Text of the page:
• The lawyers are having a field day raking in fees, which is what Prince would NOT have wanted since he was always so careful to manage his own affairs.
  • The people who are inheriting from his estate are getting a financial windfall. This is a recipe for disaster. Various articles on the internet claim that 70% of lottery winners end up in bankruptcy. I couldn’t find any actual research about this. But from my experience, I would not be surprised about this statistic.
  • He completely missed an opportunity to help causes that he cared about … perhaps teaching music to underprivileged kids.

Anyway, I would like some popular icons and leaders to actually do a good job of planning for their deaths and give us that kind of positive experience. But, then again, I guess that wouldn’t make it in the news because it would be handled quickly and privately.

If you have any questions about Wills or Trusts, give us a call. We regularly handle high net worth estates, including some famous people. We are discrete with our clients. Prince was not my client, otherwise (a) his estate wouldn’t be an issue like it is, and (b) I wouldn’t be bad-talking about him here (because of our obligation of confidentiality).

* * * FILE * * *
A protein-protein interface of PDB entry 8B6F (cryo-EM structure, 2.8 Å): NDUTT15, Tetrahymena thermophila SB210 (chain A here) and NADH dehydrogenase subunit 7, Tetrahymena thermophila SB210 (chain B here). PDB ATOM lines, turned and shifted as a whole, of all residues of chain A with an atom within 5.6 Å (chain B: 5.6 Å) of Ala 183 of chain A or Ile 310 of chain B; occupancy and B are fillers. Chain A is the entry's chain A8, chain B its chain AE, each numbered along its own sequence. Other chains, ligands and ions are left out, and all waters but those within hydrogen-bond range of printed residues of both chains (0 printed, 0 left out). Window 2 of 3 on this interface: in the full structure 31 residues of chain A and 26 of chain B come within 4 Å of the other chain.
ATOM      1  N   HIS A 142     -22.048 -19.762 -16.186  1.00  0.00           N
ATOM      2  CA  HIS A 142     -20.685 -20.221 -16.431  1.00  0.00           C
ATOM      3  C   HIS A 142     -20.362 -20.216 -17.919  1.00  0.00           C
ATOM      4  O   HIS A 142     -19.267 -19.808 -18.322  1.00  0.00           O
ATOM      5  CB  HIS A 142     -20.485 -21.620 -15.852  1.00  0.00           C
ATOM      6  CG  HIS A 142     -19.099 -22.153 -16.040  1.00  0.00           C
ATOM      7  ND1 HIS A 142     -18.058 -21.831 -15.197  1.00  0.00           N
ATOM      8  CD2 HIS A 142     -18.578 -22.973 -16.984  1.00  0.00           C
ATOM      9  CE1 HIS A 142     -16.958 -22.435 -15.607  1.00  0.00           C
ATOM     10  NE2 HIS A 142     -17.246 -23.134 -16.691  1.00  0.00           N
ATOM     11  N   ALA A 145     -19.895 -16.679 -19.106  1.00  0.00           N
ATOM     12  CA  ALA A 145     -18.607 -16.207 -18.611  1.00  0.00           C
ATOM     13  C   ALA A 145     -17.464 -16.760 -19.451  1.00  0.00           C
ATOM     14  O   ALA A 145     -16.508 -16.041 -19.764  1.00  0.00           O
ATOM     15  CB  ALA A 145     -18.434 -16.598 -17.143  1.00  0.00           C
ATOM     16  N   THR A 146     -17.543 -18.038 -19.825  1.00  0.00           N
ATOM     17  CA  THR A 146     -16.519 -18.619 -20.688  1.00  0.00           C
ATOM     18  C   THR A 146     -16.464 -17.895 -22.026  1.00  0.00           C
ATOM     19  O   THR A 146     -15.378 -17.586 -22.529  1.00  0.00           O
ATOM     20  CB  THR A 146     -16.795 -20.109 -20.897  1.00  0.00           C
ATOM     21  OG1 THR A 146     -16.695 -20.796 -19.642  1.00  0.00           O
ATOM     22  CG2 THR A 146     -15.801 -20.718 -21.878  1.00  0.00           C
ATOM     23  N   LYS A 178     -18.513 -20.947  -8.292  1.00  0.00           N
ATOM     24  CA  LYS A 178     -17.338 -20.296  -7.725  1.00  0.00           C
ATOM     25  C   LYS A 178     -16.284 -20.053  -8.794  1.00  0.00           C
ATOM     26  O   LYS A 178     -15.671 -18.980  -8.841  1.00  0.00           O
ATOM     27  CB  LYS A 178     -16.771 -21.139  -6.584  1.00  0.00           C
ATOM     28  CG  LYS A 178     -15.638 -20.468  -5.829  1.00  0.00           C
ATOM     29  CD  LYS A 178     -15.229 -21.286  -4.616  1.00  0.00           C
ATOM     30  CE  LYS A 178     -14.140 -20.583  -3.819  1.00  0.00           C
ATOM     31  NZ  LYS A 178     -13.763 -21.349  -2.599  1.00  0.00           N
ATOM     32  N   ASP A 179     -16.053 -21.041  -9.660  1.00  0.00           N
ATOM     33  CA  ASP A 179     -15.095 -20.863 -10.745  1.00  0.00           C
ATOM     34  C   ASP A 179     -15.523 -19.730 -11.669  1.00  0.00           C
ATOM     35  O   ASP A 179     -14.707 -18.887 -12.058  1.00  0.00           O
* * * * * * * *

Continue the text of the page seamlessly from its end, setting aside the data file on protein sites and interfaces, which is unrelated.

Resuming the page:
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Business Owners Need Estate Plans

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Business owners need estate plans in order to ensure their businesses survive once they pass away. Here is why. Let’s say you own a successful business. It has lots of employees and ongoing business. There are contracts that need to be completed, and staff that needs to be paid. Then you die. You have a Will that names your spouse as the Personal Representative (executor). However, Wills need to be probated, and normally the soonest that can happen is one week from the date of death. Assuming there aren’t any hangups (such as the Will failing to waive bond), the surviving spouse can be appointed as Personal Representative right away.